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Posts from — November 2015

The Wisdom of Ignorance

The Wisdom of Ignorance

The more I live, the less I know, or perhaps the more I know how little I know. But this “ignorance” is strange, because historically, ignorance suggests darkness, as in, for example, the Dark Ages, and knowledge is associated with light, as in, for example, the Age of Enlightenment, yet I’ve found that my ignorance gives off a light, and that this light reveals a spaciousness in which things can stand forth and be seen for what they are, here and now, in the uncluttered present.

This has proved highly instructional, more so than any university course or program of study I ever undertook. No one in all of history has been a better student or teacher of this wise ignorance than Socrates, who spent his life in what proved to be a futile attempt to disprove a statement uttered by the Delphic Oracle, which, when asked by Chaerephon, Socrates’s friend, if anyone was wiser than Socrates, declared that Socrates was the wisest. Learning of this, Socrates was puzzled, since he knew that he possessed no wisdom, and so he set out on a lifelong mission to find someone who was wiser than he, with the idea that he would take this person back to the Oracle as irrefutable proof of the error of its pronouncement. Things, however, didn’t go as he’d planned, since everyone he engaged in dialogue who claimed to know this or that, to be wise in this sense, turned out not to know at all. One by one, as reported in Plato’s Dialogues, Socrates’s interlocutors, having been bested by his relentless philosophical and rhetorical virtuosity, took their leave of the conversation disabused of false notions. It began to dawn on Socrates that, while he knew nothing, he also knew he knew nothing, while other men, knowing nothing, believed they knew, and that therefore, he was, by that slight measure, wiser than they. The Delphic Oracle, it turned out, was spot on.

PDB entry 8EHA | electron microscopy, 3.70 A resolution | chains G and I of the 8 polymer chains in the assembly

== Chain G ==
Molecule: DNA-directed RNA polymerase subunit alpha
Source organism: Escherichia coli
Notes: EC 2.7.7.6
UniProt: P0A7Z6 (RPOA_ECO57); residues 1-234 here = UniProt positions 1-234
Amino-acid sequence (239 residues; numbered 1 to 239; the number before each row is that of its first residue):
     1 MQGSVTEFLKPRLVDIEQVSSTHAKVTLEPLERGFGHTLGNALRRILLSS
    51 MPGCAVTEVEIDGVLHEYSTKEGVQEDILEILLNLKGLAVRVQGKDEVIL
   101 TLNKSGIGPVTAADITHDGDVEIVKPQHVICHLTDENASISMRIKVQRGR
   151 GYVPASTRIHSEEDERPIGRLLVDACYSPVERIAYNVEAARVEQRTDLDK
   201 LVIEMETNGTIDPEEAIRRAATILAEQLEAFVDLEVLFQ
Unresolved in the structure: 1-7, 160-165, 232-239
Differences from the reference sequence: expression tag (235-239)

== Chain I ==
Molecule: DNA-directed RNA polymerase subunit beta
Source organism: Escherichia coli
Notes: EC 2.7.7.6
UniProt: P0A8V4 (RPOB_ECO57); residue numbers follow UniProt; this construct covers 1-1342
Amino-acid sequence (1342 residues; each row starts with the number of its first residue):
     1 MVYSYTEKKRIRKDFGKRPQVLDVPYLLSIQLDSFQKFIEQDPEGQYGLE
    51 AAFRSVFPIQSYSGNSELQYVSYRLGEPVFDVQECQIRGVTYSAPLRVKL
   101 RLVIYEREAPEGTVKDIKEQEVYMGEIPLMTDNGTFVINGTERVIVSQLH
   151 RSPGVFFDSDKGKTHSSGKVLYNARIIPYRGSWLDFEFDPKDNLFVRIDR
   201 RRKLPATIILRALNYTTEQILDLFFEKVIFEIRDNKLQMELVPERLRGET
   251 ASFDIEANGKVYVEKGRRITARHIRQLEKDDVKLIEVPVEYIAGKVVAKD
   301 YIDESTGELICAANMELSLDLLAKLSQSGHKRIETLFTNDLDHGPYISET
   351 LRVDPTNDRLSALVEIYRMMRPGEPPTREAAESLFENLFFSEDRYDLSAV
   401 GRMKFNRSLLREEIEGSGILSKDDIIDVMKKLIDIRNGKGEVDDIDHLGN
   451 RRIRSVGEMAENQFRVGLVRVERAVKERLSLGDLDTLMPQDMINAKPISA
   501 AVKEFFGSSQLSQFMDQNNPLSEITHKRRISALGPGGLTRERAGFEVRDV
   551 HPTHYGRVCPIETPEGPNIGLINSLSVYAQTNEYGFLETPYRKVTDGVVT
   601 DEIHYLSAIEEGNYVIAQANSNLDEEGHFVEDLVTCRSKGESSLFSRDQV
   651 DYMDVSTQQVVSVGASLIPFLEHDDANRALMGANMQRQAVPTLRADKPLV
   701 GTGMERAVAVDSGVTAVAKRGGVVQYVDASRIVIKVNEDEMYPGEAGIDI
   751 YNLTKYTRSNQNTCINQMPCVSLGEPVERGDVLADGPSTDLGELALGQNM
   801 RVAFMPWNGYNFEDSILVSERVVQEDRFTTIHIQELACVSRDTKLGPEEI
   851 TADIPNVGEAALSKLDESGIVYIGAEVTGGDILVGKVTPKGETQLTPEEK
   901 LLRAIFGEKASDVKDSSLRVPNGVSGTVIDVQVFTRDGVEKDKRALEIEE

Today, the wisdom of the old Greek is needed more than ever. My counseling clients often get stalled on an unexamined assumption or false conclusion that has sent them racing, sometimes with great conviction and passion, in an unhelpful direction. They want to know what to do next, how to resolve this or that problem, but in a way, knowing is the problem—or at least thinking they know something they really don’t know at all. If they can come to see that they’re at a loss, a space opens where something new can show itself. The situation that led them to schedule a counseling session may seem daunting, overwhelming, even hopeless—yet often all that’s needed is to expose the imposter that has taken them hostage. It’s a great relief to put down the burden of false knowledge, and this is something that philosophical counseling is designed expressly to do. It takes away our misguided conclusions, and in this subtraction, creates an opening where before there was only constriction. In a manner of speaking, it exposes the most fortunate sort of ignorance, and in so doing, leaves us that much wiser and better off.

November 30, 2015   Comments Off on The Wisdom of Ignorance